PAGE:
Alain de Botton in School of Life:
The normal way we set about trying to extend our lives is by striving to add more years to them – usually by eating more couscous and broccoli, going to bed early and running in the rain. But this approach may turn out to be quixotic, not only because Death can’t reliably be warded off with kale, but at a deeper level, because the best way to lengthen a life is not by attempting to stick more years on to its tail.
One of the most basic facts about time is that, even though we insist on measuring it as if it were an objective unit, it doesn’t, in all conditions, feel as if it were moving at the same pace. Five minutes can feel like an hour; ten hours can feel like five minutes. A decade may pass like two years; two years may acquire the weight of half a century. And so on.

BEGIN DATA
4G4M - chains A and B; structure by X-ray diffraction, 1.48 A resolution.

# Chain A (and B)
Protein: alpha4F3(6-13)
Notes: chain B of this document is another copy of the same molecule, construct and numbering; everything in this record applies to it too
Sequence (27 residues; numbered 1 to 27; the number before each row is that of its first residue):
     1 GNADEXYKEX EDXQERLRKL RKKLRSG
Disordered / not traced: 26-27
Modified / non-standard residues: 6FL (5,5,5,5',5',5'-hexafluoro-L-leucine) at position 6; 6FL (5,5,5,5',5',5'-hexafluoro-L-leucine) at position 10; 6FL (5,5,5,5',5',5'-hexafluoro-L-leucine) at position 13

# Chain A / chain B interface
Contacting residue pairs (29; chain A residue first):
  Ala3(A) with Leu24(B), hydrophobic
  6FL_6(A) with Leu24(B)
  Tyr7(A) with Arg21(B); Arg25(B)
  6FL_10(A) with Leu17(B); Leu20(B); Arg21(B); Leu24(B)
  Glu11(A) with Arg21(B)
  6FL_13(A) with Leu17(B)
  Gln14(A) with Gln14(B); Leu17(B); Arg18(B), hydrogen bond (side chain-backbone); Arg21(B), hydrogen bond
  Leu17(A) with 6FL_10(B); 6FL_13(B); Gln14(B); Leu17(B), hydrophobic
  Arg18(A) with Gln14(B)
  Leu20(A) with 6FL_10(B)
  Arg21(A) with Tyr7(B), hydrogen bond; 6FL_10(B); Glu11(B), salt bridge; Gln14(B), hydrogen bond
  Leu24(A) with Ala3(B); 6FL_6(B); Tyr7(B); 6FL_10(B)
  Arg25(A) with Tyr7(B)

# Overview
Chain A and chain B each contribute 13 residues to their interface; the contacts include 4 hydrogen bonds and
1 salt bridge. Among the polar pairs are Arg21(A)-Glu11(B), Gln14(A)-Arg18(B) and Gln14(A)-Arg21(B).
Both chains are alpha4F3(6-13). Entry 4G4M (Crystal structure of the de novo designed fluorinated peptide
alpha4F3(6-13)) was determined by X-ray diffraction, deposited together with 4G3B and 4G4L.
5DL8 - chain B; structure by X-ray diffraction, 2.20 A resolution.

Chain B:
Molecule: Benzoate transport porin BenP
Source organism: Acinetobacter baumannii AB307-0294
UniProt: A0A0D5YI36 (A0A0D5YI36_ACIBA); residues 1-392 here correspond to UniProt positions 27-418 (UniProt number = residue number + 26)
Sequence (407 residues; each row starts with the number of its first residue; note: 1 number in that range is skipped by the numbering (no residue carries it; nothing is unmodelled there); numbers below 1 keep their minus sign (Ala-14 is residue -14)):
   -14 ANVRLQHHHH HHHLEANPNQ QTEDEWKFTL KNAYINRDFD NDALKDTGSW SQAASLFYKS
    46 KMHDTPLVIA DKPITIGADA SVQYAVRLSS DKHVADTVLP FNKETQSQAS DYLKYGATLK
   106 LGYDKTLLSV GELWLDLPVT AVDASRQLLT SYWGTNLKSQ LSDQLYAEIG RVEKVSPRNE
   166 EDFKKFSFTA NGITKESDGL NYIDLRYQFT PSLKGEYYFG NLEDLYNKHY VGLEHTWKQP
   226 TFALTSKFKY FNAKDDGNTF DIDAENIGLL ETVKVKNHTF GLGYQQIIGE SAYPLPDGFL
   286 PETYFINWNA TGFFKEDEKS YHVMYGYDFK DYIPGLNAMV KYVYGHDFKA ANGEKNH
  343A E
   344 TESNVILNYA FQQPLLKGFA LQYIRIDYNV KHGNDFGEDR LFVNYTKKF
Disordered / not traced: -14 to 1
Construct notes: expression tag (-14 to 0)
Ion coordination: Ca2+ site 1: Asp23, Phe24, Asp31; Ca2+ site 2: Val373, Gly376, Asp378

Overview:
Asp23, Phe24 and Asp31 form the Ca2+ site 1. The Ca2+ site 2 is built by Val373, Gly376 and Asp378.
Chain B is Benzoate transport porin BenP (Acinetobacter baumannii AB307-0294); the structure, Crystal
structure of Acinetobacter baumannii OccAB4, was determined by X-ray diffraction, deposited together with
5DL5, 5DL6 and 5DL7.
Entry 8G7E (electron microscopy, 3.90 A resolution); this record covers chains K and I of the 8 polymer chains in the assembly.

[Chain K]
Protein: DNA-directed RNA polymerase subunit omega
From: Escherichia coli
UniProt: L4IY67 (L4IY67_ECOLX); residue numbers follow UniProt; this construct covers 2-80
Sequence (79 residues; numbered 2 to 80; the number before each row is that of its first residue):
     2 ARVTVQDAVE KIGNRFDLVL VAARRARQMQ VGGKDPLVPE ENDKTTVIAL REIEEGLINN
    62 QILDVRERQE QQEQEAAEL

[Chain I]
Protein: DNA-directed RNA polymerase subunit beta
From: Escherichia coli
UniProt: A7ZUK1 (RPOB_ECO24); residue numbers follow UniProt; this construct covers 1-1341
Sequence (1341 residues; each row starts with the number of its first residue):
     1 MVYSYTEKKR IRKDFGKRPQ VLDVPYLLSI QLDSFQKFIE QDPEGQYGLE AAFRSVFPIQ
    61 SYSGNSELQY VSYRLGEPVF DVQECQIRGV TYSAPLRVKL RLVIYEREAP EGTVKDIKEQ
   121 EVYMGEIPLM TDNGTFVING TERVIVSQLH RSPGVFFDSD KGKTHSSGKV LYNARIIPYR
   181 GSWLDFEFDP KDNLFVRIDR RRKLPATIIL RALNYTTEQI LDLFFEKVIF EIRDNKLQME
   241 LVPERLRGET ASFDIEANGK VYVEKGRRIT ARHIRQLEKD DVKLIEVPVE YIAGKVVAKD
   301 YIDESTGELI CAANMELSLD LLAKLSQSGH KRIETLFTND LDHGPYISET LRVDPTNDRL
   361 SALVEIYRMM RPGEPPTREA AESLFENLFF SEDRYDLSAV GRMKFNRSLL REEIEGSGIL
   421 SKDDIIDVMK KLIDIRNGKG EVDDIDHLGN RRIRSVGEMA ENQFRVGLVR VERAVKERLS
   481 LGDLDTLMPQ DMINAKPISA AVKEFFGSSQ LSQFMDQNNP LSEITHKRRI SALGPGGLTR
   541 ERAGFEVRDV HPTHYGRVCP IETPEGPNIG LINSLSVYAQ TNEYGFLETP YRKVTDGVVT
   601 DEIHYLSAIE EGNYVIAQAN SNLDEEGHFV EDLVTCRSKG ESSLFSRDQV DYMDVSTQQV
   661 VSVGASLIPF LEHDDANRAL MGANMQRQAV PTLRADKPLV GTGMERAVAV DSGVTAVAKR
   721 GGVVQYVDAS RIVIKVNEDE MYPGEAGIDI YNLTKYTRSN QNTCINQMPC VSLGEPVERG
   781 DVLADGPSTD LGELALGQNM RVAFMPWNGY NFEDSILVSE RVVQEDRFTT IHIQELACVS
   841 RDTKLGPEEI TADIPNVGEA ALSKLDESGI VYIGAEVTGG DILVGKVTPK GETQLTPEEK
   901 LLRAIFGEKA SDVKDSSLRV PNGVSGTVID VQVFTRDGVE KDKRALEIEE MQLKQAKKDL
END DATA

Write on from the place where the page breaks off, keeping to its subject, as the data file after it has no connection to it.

In other words, our subjective experience of time bears precious little relation to the way we like to measure it on a clock. Time moves more or less slowly according to the vagaries of the human mind: it may fly or it may drag. It may evaporate into airy nothing or achieve enduring density.
If the goal is to have a longer life, whatever the dieticians may urge, it seems like the priority should not be to add raw increments of time but to ensure that whatever years remain feel appropriately substantial. The aim should be to densify time rather than to try to extract one or two more years from the fickle grip of Death.